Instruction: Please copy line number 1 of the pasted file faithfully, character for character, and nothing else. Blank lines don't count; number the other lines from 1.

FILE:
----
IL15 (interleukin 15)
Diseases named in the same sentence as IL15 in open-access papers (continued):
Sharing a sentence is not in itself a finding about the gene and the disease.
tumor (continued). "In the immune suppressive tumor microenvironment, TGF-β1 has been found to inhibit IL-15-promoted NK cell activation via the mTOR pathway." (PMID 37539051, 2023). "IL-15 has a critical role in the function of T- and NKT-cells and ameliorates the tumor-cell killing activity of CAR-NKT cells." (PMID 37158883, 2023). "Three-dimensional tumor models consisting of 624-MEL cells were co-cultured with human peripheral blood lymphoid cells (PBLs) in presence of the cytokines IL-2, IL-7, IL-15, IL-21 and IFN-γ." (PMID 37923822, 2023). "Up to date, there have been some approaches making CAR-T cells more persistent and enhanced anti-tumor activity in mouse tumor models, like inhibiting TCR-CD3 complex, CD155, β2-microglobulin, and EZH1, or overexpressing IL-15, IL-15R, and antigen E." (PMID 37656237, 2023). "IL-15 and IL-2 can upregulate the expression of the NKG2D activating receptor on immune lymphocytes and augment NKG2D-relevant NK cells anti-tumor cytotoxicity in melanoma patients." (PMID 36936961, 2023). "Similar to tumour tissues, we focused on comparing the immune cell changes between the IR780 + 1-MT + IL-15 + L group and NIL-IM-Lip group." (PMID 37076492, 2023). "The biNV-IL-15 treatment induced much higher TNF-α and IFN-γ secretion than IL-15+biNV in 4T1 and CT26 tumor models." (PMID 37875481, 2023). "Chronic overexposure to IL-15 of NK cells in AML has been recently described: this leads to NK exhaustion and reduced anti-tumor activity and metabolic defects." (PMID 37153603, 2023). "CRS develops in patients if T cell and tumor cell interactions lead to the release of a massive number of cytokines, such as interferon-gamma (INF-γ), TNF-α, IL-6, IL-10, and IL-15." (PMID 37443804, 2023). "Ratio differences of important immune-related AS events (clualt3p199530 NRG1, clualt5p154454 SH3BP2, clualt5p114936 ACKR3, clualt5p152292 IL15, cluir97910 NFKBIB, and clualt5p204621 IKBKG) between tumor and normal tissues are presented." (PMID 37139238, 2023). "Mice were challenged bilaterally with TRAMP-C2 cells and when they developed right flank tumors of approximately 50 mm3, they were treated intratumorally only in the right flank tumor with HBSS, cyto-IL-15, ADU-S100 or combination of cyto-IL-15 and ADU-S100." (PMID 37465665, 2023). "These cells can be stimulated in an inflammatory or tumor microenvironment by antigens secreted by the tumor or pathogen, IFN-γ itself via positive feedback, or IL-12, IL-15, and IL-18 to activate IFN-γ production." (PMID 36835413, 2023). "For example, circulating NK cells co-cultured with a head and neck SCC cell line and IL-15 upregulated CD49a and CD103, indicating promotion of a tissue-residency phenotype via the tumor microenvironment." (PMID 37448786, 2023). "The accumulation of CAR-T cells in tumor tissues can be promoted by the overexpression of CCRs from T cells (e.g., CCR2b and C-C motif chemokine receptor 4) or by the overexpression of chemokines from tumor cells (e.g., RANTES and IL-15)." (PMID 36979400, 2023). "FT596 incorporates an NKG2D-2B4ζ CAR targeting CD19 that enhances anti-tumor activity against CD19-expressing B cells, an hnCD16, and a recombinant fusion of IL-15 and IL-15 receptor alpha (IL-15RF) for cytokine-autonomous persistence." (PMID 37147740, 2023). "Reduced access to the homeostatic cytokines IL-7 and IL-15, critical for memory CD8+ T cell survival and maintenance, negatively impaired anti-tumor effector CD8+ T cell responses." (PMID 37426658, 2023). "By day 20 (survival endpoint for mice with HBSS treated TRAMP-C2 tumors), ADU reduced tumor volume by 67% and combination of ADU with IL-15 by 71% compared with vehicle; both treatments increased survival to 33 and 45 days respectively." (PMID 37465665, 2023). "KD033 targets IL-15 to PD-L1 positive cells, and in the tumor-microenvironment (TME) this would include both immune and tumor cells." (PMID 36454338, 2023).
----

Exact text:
IL15 (interleukin 15)